Alpine cuisine is very cheese-centric, and with good reason.  It seems in some parts of the Alps there are more happy cows than people wandering around the meadows enjoying the beautiful vistas.  I always rave about the milk, cream, and butter in the Alps – there’s obviously a connection between the free range dairy cows munching on wildflowers and drinking from glacial melt streams and the rich, sweet milk they produce.  And of course, the people of the Alps have become experts at preserving all of that milk in the form of cheese.

La Raclette by Ernest Biéler (1903)

There are many ways that Alpine cheese is consumed – fondue is of course the one that comes to mind when you think of the Alps, particularly the Swiss Alps.  However, for me, after a long day hiking or skiing in the mountains, Raclette is the way to go.  This traditional cuisine has its roots in the medieval era, when cow herders moving cattle through the high Alpine meadows would carry blocks of hard cheese for their evening meals, setting them beside their campfires to melt the outer layer so it could be spread on the stale bread they had to eat while away from their villages.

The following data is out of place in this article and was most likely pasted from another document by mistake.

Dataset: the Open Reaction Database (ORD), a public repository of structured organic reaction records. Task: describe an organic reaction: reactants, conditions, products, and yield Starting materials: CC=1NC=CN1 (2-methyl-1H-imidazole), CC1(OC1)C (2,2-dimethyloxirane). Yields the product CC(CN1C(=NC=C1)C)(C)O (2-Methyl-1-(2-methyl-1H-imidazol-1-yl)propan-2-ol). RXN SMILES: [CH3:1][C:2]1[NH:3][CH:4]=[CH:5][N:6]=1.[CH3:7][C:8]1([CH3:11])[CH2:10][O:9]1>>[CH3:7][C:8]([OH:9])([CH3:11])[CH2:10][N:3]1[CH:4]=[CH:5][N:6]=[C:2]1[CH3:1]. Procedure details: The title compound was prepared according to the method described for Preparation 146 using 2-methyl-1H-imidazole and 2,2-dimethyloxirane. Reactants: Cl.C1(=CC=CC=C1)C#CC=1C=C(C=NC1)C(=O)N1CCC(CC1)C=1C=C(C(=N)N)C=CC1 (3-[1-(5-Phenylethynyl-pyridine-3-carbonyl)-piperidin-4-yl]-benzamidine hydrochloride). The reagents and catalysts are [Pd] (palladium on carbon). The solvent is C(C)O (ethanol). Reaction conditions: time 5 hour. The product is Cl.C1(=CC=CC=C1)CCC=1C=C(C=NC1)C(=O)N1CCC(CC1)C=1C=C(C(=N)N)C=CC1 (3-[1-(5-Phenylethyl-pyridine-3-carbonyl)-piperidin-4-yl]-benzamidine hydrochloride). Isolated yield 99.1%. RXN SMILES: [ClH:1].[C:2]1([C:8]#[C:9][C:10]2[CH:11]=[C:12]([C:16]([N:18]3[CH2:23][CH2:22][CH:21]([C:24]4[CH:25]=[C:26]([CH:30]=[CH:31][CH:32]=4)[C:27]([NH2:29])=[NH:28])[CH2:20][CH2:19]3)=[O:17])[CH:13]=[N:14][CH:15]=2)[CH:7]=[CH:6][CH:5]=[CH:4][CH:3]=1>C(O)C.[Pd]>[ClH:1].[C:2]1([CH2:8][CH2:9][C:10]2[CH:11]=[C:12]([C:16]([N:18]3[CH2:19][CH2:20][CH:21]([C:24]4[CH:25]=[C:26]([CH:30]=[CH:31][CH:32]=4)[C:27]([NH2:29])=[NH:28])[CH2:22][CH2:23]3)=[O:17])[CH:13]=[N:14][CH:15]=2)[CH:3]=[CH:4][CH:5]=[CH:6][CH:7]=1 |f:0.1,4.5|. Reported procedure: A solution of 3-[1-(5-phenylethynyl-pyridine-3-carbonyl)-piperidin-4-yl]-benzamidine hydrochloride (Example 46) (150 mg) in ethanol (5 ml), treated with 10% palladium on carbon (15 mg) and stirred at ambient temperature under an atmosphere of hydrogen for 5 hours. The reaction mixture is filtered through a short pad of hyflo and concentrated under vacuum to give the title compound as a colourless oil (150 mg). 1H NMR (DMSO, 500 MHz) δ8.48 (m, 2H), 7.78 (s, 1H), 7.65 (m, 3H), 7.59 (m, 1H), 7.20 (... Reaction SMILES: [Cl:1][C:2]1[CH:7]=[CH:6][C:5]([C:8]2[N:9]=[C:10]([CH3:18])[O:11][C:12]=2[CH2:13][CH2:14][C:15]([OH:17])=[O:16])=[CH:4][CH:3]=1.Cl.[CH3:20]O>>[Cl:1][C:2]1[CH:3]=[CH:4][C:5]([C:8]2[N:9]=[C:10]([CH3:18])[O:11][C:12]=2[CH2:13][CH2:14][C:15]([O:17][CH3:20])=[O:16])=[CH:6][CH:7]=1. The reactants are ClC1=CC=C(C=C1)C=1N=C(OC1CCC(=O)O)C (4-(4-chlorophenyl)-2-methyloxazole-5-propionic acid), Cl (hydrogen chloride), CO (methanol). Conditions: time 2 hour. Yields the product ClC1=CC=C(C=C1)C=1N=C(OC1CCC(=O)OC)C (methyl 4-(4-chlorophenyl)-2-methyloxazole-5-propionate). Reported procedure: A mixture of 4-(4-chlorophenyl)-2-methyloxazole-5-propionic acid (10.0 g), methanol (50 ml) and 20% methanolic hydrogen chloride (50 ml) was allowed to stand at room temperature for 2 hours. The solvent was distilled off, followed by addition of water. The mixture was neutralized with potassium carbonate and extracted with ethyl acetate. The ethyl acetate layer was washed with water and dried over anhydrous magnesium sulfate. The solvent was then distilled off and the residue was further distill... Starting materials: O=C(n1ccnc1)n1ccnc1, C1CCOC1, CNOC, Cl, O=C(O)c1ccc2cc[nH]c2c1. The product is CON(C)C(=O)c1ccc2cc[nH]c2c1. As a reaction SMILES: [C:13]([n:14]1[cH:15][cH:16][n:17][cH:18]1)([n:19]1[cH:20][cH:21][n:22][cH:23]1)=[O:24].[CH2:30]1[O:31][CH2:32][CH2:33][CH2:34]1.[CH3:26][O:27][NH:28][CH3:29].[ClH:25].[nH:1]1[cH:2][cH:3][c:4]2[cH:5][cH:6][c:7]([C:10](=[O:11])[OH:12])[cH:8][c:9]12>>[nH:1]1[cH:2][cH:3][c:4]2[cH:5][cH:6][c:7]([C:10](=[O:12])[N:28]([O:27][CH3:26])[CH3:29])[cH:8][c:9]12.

Today Raclette is served a couple of different ways – in Switzerland it will usually be melted by a large wood fire and scraped onto plates by servers.

Traditional Swiss Raclette – half the block warms up while the server scrapes the melted part off the other half.

I prefer the French method, popular in Chamonix, where the server actually brings a small Raclette oven to your table and you melt the raclette as you go.  It’s always perfectly hot and melty!  It is usually served with boiled potatoes, ham, and pickles and a glass of Savoy wine.  Such a simple dish, but simply delicious!

French style Raclette – the wood fire is brought right to your table!

Join us for a proper tableside Raclette dinner in Chamonix on our Very Best of the Alps Tour!